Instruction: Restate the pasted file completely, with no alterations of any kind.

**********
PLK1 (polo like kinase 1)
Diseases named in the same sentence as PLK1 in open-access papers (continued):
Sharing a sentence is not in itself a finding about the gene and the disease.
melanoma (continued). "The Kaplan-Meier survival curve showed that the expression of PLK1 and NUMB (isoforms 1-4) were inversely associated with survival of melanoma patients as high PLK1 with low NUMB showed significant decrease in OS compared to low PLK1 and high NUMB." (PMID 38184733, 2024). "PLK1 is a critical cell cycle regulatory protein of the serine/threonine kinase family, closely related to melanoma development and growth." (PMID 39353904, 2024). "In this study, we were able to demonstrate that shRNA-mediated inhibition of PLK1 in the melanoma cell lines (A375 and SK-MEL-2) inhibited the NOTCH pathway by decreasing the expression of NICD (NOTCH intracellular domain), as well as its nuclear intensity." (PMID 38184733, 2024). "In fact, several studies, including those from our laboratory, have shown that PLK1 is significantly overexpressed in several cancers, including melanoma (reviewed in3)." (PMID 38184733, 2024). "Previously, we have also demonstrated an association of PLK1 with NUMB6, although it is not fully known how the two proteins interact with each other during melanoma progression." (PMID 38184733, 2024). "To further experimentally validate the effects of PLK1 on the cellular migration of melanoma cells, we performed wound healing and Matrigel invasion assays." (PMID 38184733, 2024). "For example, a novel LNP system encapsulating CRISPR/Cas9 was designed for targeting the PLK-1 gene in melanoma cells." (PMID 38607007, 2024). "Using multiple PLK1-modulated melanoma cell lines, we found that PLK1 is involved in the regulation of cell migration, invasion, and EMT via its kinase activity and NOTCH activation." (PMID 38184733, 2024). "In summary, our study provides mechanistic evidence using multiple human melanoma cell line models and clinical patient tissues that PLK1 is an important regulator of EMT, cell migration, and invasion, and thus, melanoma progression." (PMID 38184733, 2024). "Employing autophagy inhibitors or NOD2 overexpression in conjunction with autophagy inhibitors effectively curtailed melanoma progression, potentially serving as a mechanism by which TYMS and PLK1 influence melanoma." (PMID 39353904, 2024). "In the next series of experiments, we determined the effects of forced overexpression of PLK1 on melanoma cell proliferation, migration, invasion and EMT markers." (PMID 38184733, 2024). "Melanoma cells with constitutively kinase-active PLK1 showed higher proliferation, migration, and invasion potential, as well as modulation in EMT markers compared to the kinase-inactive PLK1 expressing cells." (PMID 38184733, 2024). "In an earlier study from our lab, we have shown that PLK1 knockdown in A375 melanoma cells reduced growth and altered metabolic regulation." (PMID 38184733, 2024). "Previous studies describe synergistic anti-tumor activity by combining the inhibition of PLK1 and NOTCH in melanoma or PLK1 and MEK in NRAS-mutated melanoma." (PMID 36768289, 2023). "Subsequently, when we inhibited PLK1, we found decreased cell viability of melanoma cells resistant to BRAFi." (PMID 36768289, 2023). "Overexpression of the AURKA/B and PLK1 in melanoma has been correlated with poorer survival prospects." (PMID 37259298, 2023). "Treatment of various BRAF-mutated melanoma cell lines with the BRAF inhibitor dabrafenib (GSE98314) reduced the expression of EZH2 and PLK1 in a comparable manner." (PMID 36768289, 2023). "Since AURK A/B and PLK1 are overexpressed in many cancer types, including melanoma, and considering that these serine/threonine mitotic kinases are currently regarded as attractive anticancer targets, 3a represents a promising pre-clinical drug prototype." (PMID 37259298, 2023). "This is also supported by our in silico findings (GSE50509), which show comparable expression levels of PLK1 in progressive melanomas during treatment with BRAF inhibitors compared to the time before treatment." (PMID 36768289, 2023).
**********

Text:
PLK1 (polo like kinase 1)
Diseases named in the same sentence as PLK1 in open-access papers (continued):
Sharing a sentence is not in itself a finding about the gene and the disease.
melanoma (continued). "The Kaplan-Meier survival curve showed that the expression of PLK1 and NUMB (isoforms 1-4) were inversely associated with survival of melanoma patients as high PLK1 with low NUMB showed significant decrease in OS compared to low PLK1 and high NUMB." (PMID 38184733, 2024). "PLK1 is a critical cell cycle regulatory protein of the serine/threonine kinase family, closely related to melanoma development and growth." (PMID 39353904, 2024). "In this study, we were able to demonstrate that shRNA-mediated inhibition of PLK1 in the melanoma cell lines (A375 and SK-MEL-2) inhibited the NOTCH pathway by decreasing the expression of NICD (NOTCH intracellular domain), as well as its nuclear intensity." (PMID 38184733, 2024). "In fact, several studies, including those from our laboratory, have shown that PLK1 is significantly overexpressed in several cancers, including melanoma (reviewed in3)." (PMID 38184733, 2024). "Previously, we have also demonstrated an association of PLK1 with NUMB6, although it is not fully known how the two proteins interact with each other during melanoma progression." (PMID 38184733, 2024). "To further experimentally validate the effects of PLK1 on the cellular migration of melanoma cells, we performed wound healing and Matrigel invasion assays." (PMID 38184733, 2024). "For example, a novel LNP system encapsulating CRISPR/Cas9 was designed for targeting the PLK-1 gene in melanoma cells." (PMID 38607007, 2024). "Using multiple PLK1-modulated melanoma cell lines, we found that PLK1 is involved in the regulation of cell migration, invasion, and EMT via its kinase activity and NOTCH activation." (PMID 38184733, 2024). "In summary, our study provides mechanistic evidence using multiple human melanoma cell line models and clinical patient tissues that PLK1 is an important regulator of EMT, cell migration, and invasion, and thus, melanoma progression." (PMID 38184733, 2024). "Employing autophagy inhibitors or NOD2 overexpression in conjunction with autophagy inhibitors effectively curtailed melanoma progression, potentially serving as a mechanism by which TYMS and PLK1 influence melanoma." (PMID 39353904, 2024). "In the next series of experiments, we determined the effects of forced overexpression of PLK1 on melanoma cell proliferation, migration, invasion and EMT markers." (PMID 38184733, 2024). "Melanoma cells with constitutively kinase-active PLK1 showed higher proliferation, migration, and invasion potential, as well as modulation in EMT markers compared to the kinase-inactive PLK1 expressing cells." (PMID 38184733, 2024). "In an earlier study from our lab, we have shown that PLK1 knockdown in A375 melanoma cells reduced growth and altered metabolic regulation." (PMID 38184733, 2024). "Previous studies describe synergistic anti-tumor activity by combining the inhibition of PLK1 and NOTCH in melanoma or PLK1 and MEK in NRAS-mutated melanoma." (PMID 36768289, 2023). "Subsequently, when we inhibited PLK1, we found decreased cell viability of melanoma cells resistant to BRAFi." (PMID 36768289, 2023). "Overexpression of the AURKA/B and PLK1 in melanoma has been correlated with poorer survival prospects." (PMID 37259298, 2023). "Treatment of various BRAF-mutated melanoma cell lines with the BRAF inhibitor dabrafenib (GSE98314) reduced the expression of EZH2 and PLK1 in a comparable manner." (PMID 36768289, 2023). "Since AURK A/B and PLK1 are overexpressed in many cancer types, including melanoma, and considering that these serine/threonine mitotic kinases are currently regarded as attractive anticancer targets, 3a represents a promising pre-clinical drug prototype." (PMID 37259298, 2023). "This is also supported by our in silico findings (GSE50509), which show comparable expression levels of PLK1 in progressive melanomas during treatment with BRAF inhibitors compared to the time before treatment." (PMID 36768289, 2023).